Marvin: Because there’s so many questions and issues that we’re tackling, we knew that we really needed to boil it down. We really focused on distilling down our core theme that would encompass everything. What we always came back to was the theme of community versus self. And community, meaning the neighborhood or family, versus yourself and your own wants and desires and how they directly compete. We’d always come back to how the show was reflecting that theme and keeping us on track and streamlined. And every character, the cousins and Pop, they are all on a spectrum of being more community-oriented or more individualistic. You can see it most clearly in Eric and Chris and how they’re polar opposites on that spectrum. Ana’s sort-of in between them where she’s family first but also wants some of that individualism. That was a big part of how we focused on our story to make sure we were able to not get too bogged down in weeks of what we were tackling.
Speaking of Ana (portrayed by Karrie Martin), she’s such a lively and lovely character. Why did you decide to make her an artist?
Marvin: We wanted to explore the issue in this community through different points of view. Linda and I are both artists, and I think that the struggle that Ana goes through with being an artist that wants to have a career and success and how that directly competes with values and virtues and activism, it’s really something that Linda and I were experiencing. That struggle of us making the show and use our storytelling as activism, to amplify social injustices and causes that we’re very adamant and passionate about and how that can compete with being in a capitalistic system. And can these things coexist and be balanced. We were able to use her role in the show (and Chris, the culinary artist) to explore those personal questions and conflicts.
Can we talk about the artist who did Ana’s paintings?
Linda: Yeah, the artist is Emelia Cruz, she’s a Chicana artist from (I believe) The Valley. I was following her and obsessed with her art. She just captured that identity that we’re talking about so beautifully. So with Ana, when we were trying to decide who should be the artist, I told Marvin, “Oh my god, should we hire Emelia Cruz?” And he said, “Absolutely.” We both really felt like her art feels like something that could be in a museum somewhere because it’s so beautiful and saying so much and so detailed. We wanted people to see that Ana was a street artist and stuff, but she has the potential to go so far that you want to root for her.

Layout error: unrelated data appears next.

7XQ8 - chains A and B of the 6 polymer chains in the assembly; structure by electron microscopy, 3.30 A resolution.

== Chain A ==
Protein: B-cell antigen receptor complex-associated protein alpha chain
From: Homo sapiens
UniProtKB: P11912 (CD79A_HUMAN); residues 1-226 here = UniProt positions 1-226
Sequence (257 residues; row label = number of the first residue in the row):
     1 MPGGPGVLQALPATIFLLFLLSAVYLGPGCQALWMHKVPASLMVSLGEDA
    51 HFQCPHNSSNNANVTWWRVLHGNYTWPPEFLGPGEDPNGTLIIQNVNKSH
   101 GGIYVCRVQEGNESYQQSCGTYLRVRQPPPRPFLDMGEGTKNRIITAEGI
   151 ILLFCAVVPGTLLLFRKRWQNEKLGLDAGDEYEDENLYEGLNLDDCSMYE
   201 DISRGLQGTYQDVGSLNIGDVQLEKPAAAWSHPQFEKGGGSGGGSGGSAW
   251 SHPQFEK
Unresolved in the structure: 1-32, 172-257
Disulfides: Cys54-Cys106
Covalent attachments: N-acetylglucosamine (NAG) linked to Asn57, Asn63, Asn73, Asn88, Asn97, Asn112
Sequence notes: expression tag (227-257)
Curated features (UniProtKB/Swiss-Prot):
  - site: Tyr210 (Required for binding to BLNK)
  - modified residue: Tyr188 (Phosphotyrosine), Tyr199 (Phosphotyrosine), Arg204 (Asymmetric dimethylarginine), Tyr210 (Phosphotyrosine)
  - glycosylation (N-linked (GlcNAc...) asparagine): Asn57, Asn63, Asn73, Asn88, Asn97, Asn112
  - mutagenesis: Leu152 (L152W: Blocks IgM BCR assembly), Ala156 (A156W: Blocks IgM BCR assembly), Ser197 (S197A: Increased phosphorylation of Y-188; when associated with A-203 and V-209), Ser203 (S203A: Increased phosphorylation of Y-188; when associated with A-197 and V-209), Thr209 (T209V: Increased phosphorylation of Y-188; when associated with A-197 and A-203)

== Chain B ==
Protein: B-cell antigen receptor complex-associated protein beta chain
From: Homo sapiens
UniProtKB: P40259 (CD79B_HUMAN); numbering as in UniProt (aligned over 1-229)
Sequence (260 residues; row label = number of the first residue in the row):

Marvin: Yeah, Linda and I are constantly PMing each other all kinds of things that we find online. Artists and music and graphic designers and photographers from the community because we’re passionate about it, and they inspire us and could be something or someone that becomes involved in the show and our work and the community that we’re building of artists. Emelia was someone for whom I became an immediate fan. I had been following her too. Her art is so gorgeous. Her stuff is so detailed, but we were on a tight timeline, and she was able to turn around the custom pieces that she made for us in a short amount of time. It was so worth it, and we’re so excited to hopefully boost and amplify her work.